This is the second in a series highlighting women and their accomplishments in the various facets of the Korean entertainment industry. ― Ed.
South African Bronwyn Mullen, 30, is grateful for how far she’s come in the Korean TV industry, but she’s the first to admit that it wasn’t easy and no one ever gave her a “golden ticket.”
She said that things were a lot different when she started out.
“Eight years ago, when I first came to Korea, there were no female-dominated TV shows. Within eight years of being in the industry, it still has a way to go, but it’s changed so much,” she said in an interview with The Korea Herald.
“I think we’re so lucky that some women are leading the way, and some women are sort of breaking the glass ceilings and challenging male co-emcees and challenging fellow panelist on things they’ve said.”
Bronwyn got her start on KBS’ “Global Talk Show.” She said her first six months she was “in a bubble” because of her inability to speak Korean fluently. Because of that, she wasn’t fully aware of the harsh realities awaiting women who decide to go into Korean TV.
“I think it was extremely challenging after the first six months when the reality began to hit that I’m on a hit show, there are a huge number of fans and many people have been welcoming and interested, but there are also rivals. There are also critics. And there are also netizens.”
She calls Korean netizens a breed of their own. And with their anonymity, they act almost inhuman. She calls herself lucky that the worst her critics said back in those days was that she wasn’t pretty and she couldn’t speak Korean well, but she said some of the girls she worked with would get it a lot worse.
After one season, she left the talk show, wanting to try new things and do shows that would allow her to step outside the box that she had been placed in. She said she felt uncomfortable with the way she was being edited for the show, which made her seem less intelligent than she was.
|Bronwyn Mullen. ( Kim Myung-sub/The Korea Herald)|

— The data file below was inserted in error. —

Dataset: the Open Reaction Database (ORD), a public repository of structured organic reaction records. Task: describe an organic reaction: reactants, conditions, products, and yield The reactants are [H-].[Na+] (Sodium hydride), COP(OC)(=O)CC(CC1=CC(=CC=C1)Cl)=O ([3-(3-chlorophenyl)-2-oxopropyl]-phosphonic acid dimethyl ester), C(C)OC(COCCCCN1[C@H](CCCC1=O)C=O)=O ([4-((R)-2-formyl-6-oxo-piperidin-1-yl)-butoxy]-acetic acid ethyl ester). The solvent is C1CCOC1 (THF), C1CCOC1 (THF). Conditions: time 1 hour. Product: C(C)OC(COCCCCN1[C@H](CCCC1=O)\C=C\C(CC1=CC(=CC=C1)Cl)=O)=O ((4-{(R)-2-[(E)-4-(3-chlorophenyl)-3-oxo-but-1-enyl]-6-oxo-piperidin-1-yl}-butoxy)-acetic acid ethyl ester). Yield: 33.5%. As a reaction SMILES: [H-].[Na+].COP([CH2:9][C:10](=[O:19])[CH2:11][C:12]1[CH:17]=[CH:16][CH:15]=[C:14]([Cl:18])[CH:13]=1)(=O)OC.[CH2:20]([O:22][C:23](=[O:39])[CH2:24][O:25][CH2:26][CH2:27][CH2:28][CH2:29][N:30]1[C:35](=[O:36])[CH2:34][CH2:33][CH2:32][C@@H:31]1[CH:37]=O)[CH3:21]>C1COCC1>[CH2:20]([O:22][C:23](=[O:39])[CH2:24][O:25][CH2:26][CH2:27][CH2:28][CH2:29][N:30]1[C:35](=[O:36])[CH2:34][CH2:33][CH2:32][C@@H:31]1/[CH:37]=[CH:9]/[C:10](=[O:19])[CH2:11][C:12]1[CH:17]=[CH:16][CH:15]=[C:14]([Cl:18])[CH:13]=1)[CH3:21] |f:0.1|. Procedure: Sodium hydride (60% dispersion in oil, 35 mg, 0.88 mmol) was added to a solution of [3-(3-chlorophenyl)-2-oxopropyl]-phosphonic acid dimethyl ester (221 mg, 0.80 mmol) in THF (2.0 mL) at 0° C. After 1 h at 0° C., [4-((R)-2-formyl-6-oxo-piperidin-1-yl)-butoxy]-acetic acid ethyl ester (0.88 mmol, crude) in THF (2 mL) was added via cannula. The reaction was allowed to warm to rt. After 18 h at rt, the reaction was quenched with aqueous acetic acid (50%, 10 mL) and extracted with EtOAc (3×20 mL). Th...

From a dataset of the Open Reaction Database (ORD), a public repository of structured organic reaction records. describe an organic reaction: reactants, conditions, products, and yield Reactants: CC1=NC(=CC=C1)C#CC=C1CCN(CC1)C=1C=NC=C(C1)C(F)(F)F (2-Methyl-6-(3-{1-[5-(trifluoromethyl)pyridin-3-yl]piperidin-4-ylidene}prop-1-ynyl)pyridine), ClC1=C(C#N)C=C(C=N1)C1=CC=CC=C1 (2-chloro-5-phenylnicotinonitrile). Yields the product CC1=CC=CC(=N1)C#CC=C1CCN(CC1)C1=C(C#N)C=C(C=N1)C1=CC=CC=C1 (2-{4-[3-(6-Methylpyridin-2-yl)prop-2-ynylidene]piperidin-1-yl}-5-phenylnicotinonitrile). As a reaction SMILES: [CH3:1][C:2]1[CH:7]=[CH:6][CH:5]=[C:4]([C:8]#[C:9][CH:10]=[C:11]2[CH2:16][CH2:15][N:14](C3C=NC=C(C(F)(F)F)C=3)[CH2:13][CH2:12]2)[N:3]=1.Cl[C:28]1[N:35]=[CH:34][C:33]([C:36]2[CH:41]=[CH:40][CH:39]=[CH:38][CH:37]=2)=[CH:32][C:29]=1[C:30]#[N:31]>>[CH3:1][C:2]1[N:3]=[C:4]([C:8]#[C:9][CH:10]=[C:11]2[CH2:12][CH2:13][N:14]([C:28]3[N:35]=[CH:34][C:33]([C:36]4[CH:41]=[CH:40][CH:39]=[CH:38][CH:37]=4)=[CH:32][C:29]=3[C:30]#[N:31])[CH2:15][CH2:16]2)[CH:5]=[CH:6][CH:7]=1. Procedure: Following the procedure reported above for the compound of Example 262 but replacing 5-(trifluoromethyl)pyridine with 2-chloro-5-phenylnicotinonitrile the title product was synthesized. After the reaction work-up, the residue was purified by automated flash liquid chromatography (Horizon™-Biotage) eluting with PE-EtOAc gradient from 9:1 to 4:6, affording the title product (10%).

“I felt very caged in and I felt I was losing my freedom to choose what I wanted to do and how I wanted to portray myself,” she said.
She said the Korean TV industry is about categorizing ― the sexy girl, the cute girl, the comedienne and so on ― and once you’re in a certain category, it’s hard to break out of it. She said it bothers her because she believes that all women are a little bit of everything.
“I think, within each woman, we all carry a little piece of each one of these characters,” she said. It is this diversity within each woman, she added, that sets women apart from men.
Since she left, she has gone on to do a little bit of everything, she says, from travel and food shows to documentary-style shows and news programs. She traveled to Congo with a KBS news show to highlight the issue of rape, especially in Africa where in some countries a woman is raped every seven seconds.
“Not everybody reads the news every day, unfortunately. And not everyone is up to speed with what’s going on in the world,” she said. “But somebody like myself who does have a fan following, and does have some people interested in what I’m doing ... in the larger chunk of my time, I really try to do something that has meaning and depth.”
Another one of those moments came last year when she was a panelist on a morning news program for Channel A. She said she was the foreign and female representative, and the emcee had asked her opinion on North and South Korean relations. While giving it, another panelist cut her off, essentially saying she had no right to comment. She listened and then rebutted by speaking on how it’s a global issue and everyone should be involved in voicing their opinions.
“And he was stunned. He just could not believe that that I had taken such a stand. And it’s on live television, so a bit awkward, but the response was so positive and wonderful from everybody around,” she said.
She added that in entertainment, men will pool their talent and support each other, something she also sees happening among foreigners in Korean entertainment as well. Yet, women still seem to be critical of each other.
She said she hopes women in Korean TV will be kinder to each other and more supportive on a soul-to-soul level rather than attacking one another. When it comes to entertainment, the “claws really do come out,” but being critical of each other draws women away from where they’ve come in the industry.
“So often I’ve seen people I work with make unkind, jealous or critical comments of somebody else we’re on a show with, and it really hurts my heart. I try not to do that because I think that it takes away from how far we have come.”
By Emma Kalka (firstname.lastname@example.org)